Director: Paul Thomas Anderson
Writer: Paul Thomas Anderson
Starring: Tom Cruise, Julianne Moore, Philip Seymour Hoffman, William H. Macy, John C. Reilly, Philip Baker Hall, Jason Robards, Melora Walters
Runtime: 188 minutes
Views: 2nd Viewing
Magnolia is Paul Thomas Anderson’s third feature film, coming hot off the heels of both Hard Eight (or Sidney to some), and the critical-darling Boogie Nights. Anderson once stated in a rare public appearance that Magnolia was the best film he’ll ever make, and the general consensus is that his career has only sky-rocketed since releasing the epic drama in 1999. Magnolia is an ensemble piece the likes of which haven’t been seen since Robert Altman’s (one of PTA’s personal heroes) Short Cuts or Nashville. Magnolia is about ten characters living and struggling with their lives in the San Fernando Valley.
Stanley Spector (Jeremy Blackman) is a young boy with an emotionally abusive father, about to be featured on “What Do Kids Know?“, a famous game show in the area. Phil Parma (Philip Seymour Hoffman) desperately tries to contact the son of a dying man, Earl Partridge (Jason Robards), whose wife Linda (Julianne Moore) is feeling deep regret over her former gold-digging ways. Frank T.J. Mackey (Tom Cruise) is a charismatic and misogynistic self-help speaker who is about to hear news that will change his entire life. The “Quiz Kid” Donnie Smith (William H. Macy) is a former What Do Kids Know? winner, and is looking to earn money to have corrective oral surgery that he doesn’t actually need. Claudia Wilson (Melora Walters) is a woman in a downward spiral of dangerous behaviour until she meets police officer Jim Kurring (John C. Reilly). Claudia blames her father’s possible childhood molestation for ruining her life. Her father is the host of What Do Kids Know?, Jimmy Gator (Philip Baker Hall). Together, these characters create a brilliant, complex, and emotionally-draining mosaic that will leave you speechless at the end of the film.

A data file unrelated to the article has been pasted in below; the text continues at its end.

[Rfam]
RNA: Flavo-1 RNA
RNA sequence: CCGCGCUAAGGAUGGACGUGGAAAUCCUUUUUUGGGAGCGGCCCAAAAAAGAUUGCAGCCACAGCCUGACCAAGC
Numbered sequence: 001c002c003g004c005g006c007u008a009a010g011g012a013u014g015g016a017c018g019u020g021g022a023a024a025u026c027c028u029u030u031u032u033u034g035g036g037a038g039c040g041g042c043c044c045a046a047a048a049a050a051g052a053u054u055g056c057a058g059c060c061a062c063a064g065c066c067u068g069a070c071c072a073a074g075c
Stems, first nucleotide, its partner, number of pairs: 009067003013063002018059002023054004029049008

If director Paul Thomas Anderson wasn’t such an incredible and influential filmmaker, I’d be inclined to agree with him about his statement regarding Magnolia. It’s a beautiful piece of filmmaking, featuring incredible performances by the entire cast, particularly Tom Cruise (who was nominated for Best Supporting Actor at that years Oscars), the highly underrated John C. Reilly, Julianne Moore, and William H. Macy. The characters are incredible well-developed throughout the story, and the audience cares about every single one of them, no matter what horrible things some of them may have done. Anderson’s direction is impeccable throughout the three-hour runtime (which breezes by), his camera never moving in some scenes, and doing nothing but moving in others.
Magnolia‘s script is almost Coen Brothers-esque in the way that it plays out. Some characters have very odd and incredible strong motives. Every character in this film believes that what they are doing is the right choice, often times disregarding the feelings of others. The dark humour used throughout the film works incredibly well, especially in scenes featuring John C. Reilly and Melora Walters, who have incredible chemistry and play off each other very well. Magnolia’s soundtrack is made up of songs by singer-songwriter Aimee Mann, including the famous “Wise Up” scene, where each character in the movie begins to sing the song. Mann’s songs work incredibly well throughout the film, for reasons I haven’t yet been able to grasp. As a whole, Magnolia is one of the most stunning pieces of film ever created. It’s highly original, fascinating, and often-times can be an emotional roller coaster. Is it the best film Paul Thomas Anderson has ever made? No. Is it one of the best films of the past 20 years? Absolutely. I highly recommend Magnolia to everybody reading this. 9.5/10.